A Patient-Centered Approach to Enrolling Rare Cancer Patients in Clinical Trials

Award Information
Agency: Department of Health and Human Services
Branch: N/A
Contract: 1R43CA144362-01A1
Agency Tracking Number: CA144362
Amount: $154,707.00
Phase: Phase I
Program: SBIR
Awards Year: 2010
Solicitation Year: 2010
Solicitation Topic Code: NCI
Solicitation Number: PHS2010-2
Small Business Information
DUNS: 622484244
HUBZone Owned: N
Woman Owned: N
Socially and Economically Disadvantaged: N
Principal Investigator
 () -
Business Contact
Phone: (858) 566-3300
Email: Chenry@grow-ec.com
Research Institution
DESCRIPTION (provided by applicant): Our new president vows to address the pervasive issue of cancer. Over 1.4 million Americans will be diagnosed with cancer this year, joining over 10 million living Americans who have experienced cancer. The medical costs of cancer care were 78 billion in 2008, and the overall economic impact was estimated to be over 200 billion. The current administration plans to double federal funding for cancer research within five years, primarily at NIH and NCI, with a focus on research for rare cancers. Our expert collaborator on this project, Dr. Daniel Von Hoff, describes two classes of rare cancers. There are the truly rare diseases (e.g., hairy cell leukemia), but also common histological cancer types like breast cancer, with rare molecular subtypes such as triple negative breast cancer. Cancer profiling into these specific rare cancer sub-classes and customized treatment for individual patients is now clinically realistic. Challenges to the development of tomorrow's therapies include identifying and connecting the right patients with the right treatments. Today, less than 5 percent of adult cancer patients participate in clinical trials. There are multiple reasons for this, including reimbursement problems in research funding, a daunting administrative burden, and a growing shortage of clinical researchers. The Obama administration has pledged to increase cancer trial participation to 10 percent of adult patients. In addition, the NCI Director has been charged with identifying the regulatory barriers that prevent the timely completion of successful clinical research. Pharmatech Oncology has conceptualized a unique solution that identifies patients first (Just-in-Time , [JIT]), then rapidly connects patients and physicians to appropriate clinical trial opportunities. This differs from the traditional model, which focuses initially on administrative process and secondarily on patient enrollment. The traditional model can be effective for clinical trials in indications with millions of patients, but for rare cancers, it is not as effective. The goal of this Phase I SBIR project is to assess the feasibility of using the JIT approach to efficiently enroll and conduct analysis of two or more ongoing or completed clinical trials for rare cancers, compared with the traditional model. We expect to demonstrate that JIT can increase enrollment rates while maintaining patient safety and data quality, which will lead to a Phase II project designed to fully demonstrate/validate JIT across a larger number and variety of rare-cancer trials and to show how JIT streamlines the administrative workflow. We intend to demonstrate how the JIT system can be applied to community-based and institutional sites-becoming a platform for matching individual patients anywhere in the country to appropriate clinical trials without the typical and potentially harmful administrative delays. The nationwide JIT initiative will enable patient access to NCI- and privately funded clinical trials, will improve overall and representative participation, and will boost access to cancer cures and to personalized cancer treatments. PUBLIC HEALTH RELEVANCE: Modern strategies for developing new, targeted cancer therapies and testing them in clinical trials increasingly focus on highly patient-specific molecular abnormalities-turning many cancer trials into what amount to rare cancer trials. Currently, these developments bypass the majority (85 percent or more) of candidate cancer patients because those patients go largely undetected, embedded in a nationwide, community practice treatment system that has limited access to clinical trials of targeted therapies. The overall goal of this multi-phase SBIR project is to develop, validate and commercialize Pharmatech Oncology's novel Just-In-Time method for facilitating rapid enrollment of rare-cancer patients, reducing administrative and technical barriers, and improving patient access to state-of-the-art cancer treatment through advanced, personalized-medicine clinical trials.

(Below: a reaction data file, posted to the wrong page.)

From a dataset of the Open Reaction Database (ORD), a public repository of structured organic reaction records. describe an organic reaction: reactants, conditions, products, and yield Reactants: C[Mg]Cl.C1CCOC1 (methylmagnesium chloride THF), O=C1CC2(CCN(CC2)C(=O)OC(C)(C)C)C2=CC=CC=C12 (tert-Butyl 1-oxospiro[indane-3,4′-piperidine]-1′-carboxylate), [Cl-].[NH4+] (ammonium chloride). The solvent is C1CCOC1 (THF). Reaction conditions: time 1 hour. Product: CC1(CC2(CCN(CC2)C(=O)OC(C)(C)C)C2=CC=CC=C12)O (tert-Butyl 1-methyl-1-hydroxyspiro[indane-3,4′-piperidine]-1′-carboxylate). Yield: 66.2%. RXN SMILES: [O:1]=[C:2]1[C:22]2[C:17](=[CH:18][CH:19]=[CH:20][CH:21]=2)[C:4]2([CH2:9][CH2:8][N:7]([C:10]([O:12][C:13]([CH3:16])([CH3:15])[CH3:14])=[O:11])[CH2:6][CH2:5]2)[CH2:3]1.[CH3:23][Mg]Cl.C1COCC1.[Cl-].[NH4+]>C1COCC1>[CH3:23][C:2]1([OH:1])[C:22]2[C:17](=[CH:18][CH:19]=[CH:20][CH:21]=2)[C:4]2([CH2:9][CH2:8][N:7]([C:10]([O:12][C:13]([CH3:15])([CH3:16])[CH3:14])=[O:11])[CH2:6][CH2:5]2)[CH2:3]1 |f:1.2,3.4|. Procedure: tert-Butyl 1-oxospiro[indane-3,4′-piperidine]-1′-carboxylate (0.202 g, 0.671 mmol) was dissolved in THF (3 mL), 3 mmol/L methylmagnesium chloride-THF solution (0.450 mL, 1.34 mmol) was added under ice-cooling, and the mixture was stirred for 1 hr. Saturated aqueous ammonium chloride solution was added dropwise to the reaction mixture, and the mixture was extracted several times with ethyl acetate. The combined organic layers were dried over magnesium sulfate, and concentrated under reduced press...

* information listed above is at the time of submission.

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